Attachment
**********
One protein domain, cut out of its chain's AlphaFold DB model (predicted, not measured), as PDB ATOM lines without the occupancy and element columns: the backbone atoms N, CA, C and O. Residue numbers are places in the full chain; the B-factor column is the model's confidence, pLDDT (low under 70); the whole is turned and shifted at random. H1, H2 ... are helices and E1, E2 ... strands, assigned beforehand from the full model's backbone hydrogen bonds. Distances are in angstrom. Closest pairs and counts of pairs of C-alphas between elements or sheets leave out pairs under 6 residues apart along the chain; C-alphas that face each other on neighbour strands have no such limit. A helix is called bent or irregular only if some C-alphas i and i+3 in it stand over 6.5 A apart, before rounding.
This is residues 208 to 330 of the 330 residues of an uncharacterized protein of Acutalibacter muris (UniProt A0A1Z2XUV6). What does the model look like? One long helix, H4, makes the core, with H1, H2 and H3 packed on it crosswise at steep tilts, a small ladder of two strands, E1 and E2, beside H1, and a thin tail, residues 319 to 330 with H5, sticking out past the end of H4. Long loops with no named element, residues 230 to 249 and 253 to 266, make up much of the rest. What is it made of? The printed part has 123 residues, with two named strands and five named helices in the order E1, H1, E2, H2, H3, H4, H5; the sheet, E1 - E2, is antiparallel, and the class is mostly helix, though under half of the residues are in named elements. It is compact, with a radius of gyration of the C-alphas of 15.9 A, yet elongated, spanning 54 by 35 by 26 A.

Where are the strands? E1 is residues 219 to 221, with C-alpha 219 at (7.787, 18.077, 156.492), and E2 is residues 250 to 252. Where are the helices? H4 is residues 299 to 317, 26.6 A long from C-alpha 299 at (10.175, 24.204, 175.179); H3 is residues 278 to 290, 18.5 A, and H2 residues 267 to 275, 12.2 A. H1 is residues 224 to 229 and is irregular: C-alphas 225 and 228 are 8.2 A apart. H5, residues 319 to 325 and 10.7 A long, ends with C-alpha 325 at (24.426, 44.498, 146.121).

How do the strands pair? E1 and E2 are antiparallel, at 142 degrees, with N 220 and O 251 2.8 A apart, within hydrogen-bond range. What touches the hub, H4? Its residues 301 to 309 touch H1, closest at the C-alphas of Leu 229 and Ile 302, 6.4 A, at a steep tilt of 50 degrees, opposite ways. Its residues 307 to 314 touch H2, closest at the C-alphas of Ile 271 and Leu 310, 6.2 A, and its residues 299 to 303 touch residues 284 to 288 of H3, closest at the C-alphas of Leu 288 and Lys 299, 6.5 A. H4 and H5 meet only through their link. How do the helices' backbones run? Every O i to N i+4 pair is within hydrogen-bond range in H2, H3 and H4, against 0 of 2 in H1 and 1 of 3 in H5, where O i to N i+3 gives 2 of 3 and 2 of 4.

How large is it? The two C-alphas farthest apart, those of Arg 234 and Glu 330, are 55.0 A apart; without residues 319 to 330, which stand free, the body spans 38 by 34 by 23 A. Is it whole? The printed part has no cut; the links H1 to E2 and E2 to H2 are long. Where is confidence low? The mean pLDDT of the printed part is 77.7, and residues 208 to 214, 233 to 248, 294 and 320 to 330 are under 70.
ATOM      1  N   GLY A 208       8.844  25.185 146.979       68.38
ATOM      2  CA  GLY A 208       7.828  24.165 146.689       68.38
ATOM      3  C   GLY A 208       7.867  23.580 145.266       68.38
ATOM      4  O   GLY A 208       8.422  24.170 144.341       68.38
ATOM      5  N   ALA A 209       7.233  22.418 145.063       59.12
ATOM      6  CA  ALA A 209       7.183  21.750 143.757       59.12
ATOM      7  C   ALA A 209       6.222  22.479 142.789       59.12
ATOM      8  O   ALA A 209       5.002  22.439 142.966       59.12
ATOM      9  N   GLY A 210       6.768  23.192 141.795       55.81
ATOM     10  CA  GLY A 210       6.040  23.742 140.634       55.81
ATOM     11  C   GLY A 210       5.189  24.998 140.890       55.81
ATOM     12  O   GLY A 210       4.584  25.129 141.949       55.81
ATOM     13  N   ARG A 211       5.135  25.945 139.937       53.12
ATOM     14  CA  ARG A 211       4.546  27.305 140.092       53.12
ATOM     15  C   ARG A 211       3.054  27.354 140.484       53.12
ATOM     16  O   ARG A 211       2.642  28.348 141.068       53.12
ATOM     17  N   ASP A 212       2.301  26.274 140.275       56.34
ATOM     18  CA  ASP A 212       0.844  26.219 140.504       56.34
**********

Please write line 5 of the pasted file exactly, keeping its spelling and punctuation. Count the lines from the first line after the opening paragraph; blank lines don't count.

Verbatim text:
ATOM      1  N   GLY A 208       8.844  25.185 146.979       68.38